The UK Media Guardian reports that Sky TV wants to broadcast to mobile phones. Eek! – the mobile operators cry. They are already narrowcasting to their customers and see mobile TV as a major part of their business. But Rupert Murdock’s Sky is a real threat.
Because you see, Sky has a number of advantages. It already owns much of the content, and it owns the right to the UK Football Premiership over mobile for the next 3 years, outbidding the mobile phone companies. Football clips have proved to be some of thew most popular mobile video content. But theres more: Sky’s one to many broadcasting infrastructure is more cost effective way of sending TV signals to mobiles.
The mobile operators are using their many existing radio masts – built for two way communication – to send their video clips to customers phones. But the bandwidth on these masts are shared and relatively small, and not intended for one to many broadcast signals. The result is that the picture quality is low and diminishes the more people are in range of a particular mast.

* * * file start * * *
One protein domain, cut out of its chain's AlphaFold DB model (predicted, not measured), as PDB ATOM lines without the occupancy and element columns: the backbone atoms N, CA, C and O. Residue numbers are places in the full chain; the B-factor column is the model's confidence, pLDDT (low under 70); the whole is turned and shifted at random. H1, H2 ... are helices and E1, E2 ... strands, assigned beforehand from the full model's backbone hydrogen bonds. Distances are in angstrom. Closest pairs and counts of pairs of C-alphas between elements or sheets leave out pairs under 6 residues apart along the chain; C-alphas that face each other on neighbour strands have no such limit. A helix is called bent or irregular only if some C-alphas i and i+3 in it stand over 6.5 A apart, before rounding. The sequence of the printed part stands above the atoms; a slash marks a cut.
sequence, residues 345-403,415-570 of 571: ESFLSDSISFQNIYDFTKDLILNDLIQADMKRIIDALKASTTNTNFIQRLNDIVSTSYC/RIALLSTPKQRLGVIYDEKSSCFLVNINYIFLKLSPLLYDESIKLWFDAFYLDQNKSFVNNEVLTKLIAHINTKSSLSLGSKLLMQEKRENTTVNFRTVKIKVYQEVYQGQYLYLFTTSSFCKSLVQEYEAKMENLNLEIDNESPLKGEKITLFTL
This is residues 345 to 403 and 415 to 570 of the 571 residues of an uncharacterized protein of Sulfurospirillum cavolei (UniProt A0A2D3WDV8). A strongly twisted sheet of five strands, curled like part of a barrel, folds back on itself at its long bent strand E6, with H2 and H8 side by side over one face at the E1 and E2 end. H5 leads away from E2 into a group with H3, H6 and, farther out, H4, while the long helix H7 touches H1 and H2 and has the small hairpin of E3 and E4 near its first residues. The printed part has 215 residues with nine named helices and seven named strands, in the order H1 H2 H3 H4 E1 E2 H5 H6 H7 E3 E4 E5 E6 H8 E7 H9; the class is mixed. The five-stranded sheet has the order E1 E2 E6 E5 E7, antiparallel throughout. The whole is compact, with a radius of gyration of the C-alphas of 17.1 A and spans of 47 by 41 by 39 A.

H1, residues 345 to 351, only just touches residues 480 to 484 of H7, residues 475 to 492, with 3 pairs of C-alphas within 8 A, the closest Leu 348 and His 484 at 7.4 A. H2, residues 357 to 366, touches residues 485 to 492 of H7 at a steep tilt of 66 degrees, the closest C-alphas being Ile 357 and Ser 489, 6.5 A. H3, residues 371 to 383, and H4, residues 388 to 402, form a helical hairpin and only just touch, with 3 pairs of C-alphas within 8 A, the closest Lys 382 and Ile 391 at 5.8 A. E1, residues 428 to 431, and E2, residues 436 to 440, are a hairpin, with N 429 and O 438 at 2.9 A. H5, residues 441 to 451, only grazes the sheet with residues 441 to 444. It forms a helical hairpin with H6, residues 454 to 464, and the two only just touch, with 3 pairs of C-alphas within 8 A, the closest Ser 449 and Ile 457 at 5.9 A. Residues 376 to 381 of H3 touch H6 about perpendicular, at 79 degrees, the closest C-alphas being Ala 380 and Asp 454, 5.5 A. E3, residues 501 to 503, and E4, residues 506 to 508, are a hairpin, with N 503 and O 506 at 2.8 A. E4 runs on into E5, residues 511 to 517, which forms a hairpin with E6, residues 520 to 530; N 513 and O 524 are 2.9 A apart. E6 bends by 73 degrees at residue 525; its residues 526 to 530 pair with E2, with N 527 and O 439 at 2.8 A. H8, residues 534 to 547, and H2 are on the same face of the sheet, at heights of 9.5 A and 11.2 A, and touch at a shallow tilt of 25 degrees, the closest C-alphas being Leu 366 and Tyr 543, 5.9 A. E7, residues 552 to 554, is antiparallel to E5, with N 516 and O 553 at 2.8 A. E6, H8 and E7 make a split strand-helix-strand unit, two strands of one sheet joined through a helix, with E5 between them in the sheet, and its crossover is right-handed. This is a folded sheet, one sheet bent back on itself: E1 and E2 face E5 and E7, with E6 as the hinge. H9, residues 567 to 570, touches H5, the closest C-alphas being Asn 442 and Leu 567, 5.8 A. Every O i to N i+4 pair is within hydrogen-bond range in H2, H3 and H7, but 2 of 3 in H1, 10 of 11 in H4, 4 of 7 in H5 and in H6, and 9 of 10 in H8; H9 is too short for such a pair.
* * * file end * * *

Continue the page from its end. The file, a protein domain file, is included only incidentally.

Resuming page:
The 5 UK operators are already seeking permission from the UK regulator, Ofcom, to together build a mobile broadcast networkbased on the DVB-H technology of Nokia. Sky wants to use MediaFLO, a technology owned by US based Qualcom. Some believe that Sky could cut a deal with one of the mobile operators and offer its own Mobile service with superior content.
If ZuluZulu was a mobile operator, he would not be too worried about Sky. Mobile’s are primarily for communicating. And while video over mobile’s definitely will be an increasing phenomena, it is more likely that the bulk of video content will be varied content from the internet-like narrow casting world than the broadbrush TV broadcasting world.